Electro-Harmonix Big Muff Pi Sovtek
Electro-Harmonix Big Muff Pi Sovtek

Big Muff Pi Sovtek, Fuzz pedal from Electro-Harmonix in the Big Muff series.

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sat4n 31/08/2008

Electro-Harmonix Big Muff Pi Sovtek : la opinión de sat4n (content in English)


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Three knobs: Volume, Tone, Distortion. A non-true-bypass footswitch. No power adapter jack so you must use a battery.

I should say that many pedals, in my opinion, don't need to be true bypass. Boss pedals, for instance, have a well-designed buffer stage so that sound quality is actually, if anything, enhanced by having the pedal in the signal chain but off. Anyway, this is not one of those pedals. Noticeable dulling of tone when the effect is not engaged.

Also, the shafts of the pots, to which the knobs attach, bend really easily.


It's hard to get a good sound out of this thing. Often the best results come from running two amps so you can mix the affected signal from one amp and the dry signal from another. In my experience this allows both for some clarity to be preserved so you can hear what you're actually playing and it also puts back the midrange frequencies that the pedal, when on, scoops out.

That said, in this application, this pedal has got me some really incredible fuzz tones that I've not heard anywhere else. I know I'm dissing it pretty hard right now, but, believe me, I have no intention of selling it. It has its place, and there's always going to be songs in any band that call for this particular kind of thick-fuzz-buzz-madness cocktail.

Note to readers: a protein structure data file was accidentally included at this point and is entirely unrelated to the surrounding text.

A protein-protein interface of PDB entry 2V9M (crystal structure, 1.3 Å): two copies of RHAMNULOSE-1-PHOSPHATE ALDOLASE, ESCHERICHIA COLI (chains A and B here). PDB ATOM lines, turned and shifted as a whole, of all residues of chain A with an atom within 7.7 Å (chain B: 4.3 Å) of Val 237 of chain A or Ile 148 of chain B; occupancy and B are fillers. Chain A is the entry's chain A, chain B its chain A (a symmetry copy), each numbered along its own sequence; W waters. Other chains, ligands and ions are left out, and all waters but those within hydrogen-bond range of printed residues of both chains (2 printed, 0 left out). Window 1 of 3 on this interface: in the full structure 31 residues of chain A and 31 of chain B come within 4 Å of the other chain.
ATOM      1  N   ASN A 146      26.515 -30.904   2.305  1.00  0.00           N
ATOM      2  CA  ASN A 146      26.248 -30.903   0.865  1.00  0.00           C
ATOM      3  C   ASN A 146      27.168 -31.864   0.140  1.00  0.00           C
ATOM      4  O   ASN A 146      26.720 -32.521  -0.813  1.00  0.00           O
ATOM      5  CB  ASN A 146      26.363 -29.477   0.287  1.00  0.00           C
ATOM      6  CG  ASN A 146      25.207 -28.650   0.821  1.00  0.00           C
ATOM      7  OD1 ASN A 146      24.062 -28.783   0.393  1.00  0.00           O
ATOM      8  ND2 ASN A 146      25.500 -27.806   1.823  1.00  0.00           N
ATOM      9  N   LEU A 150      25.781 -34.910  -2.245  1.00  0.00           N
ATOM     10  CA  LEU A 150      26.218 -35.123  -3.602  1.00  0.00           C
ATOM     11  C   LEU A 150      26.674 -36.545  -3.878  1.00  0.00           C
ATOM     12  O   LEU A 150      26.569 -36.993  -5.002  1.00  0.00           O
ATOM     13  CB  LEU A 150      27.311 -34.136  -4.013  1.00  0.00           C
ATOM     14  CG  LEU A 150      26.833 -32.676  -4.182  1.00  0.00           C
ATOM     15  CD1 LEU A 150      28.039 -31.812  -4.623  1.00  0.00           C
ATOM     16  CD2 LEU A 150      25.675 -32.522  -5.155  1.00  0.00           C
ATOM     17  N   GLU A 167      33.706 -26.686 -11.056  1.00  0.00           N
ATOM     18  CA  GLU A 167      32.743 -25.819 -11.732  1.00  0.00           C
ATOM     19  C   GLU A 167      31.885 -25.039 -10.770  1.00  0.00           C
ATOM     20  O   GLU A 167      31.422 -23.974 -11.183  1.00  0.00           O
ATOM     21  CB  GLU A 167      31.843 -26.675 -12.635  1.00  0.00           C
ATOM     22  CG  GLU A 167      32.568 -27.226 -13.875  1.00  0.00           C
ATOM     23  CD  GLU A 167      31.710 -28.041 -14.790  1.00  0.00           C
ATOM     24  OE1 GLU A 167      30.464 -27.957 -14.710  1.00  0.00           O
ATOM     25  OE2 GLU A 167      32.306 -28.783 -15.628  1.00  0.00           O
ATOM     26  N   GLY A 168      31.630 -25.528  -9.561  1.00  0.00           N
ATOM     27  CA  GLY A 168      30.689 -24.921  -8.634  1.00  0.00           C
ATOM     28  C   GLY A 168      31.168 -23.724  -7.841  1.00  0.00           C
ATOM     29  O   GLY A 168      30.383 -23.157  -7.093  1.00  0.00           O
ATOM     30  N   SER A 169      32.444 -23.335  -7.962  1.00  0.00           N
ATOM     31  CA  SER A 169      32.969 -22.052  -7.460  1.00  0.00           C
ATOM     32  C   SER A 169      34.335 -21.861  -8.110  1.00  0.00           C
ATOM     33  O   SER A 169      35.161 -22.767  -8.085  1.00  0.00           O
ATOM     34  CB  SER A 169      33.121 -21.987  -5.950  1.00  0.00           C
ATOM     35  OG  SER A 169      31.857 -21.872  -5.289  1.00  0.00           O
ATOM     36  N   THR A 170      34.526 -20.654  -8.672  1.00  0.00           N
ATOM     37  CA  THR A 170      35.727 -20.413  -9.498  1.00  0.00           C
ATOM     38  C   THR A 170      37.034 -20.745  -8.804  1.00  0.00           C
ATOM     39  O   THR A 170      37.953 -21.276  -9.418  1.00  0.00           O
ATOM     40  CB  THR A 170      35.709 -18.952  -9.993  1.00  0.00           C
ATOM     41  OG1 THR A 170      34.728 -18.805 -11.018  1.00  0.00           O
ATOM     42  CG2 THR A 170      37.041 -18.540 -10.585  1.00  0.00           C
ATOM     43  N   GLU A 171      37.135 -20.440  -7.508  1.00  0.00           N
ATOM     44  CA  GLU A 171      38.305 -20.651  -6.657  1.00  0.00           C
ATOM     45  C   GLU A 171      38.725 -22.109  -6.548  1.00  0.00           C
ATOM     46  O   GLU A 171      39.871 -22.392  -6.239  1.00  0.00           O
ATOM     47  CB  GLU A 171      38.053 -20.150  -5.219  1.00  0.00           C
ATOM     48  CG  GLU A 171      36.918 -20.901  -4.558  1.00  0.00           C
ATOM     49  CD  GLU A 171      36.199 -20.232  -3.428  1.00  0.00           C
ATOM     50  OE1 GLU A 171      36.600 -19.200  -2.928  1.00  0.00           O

I can't really imagine using this live. The sound of the guitar when the effect is off just suffers too much, and there's no way you'd want your guitar to sound like this on every song.

Also, as I said before, when the effect is on, even though the quality of the distortion is great, there's this weird mid-range scoop that happens. Unless you're playing metal only, it seems like you want to have a mid-boost rather than a mid-cut when you turn the distortion on. I don't know, maybe that's just me. Anyway, the distortion has great boomy low end and sparkling high end fizz. Like -- I don't know -- carbonated molasses, maybe?

As I said before, I've found the need to overcome the lack of mid response and the sometimes muddy-ing quality of the distortion by running a mid-heavy clean sound on a secondary amp. This has given my one of my favorite fuzz tones in the studio. Whenever I record other guitarists I make them do a take like that, and they're always pleased with the results.


Everything about this pedal says Russia: Depressing pseudo-military aesthetics, shoddy construction, temperamental and ill-humored tone, and the vague sense that an AC power source constitutes a luxury reserved for others.

I also would not recommend gigging with this pedal.

But in the studio, I go back to this thing again and again. I'm constantly surprised at how good it can sound under the right circumstances, and how well the sound coming out of the amp, with nothing more than the usual SM57, translates to what you hear on tape.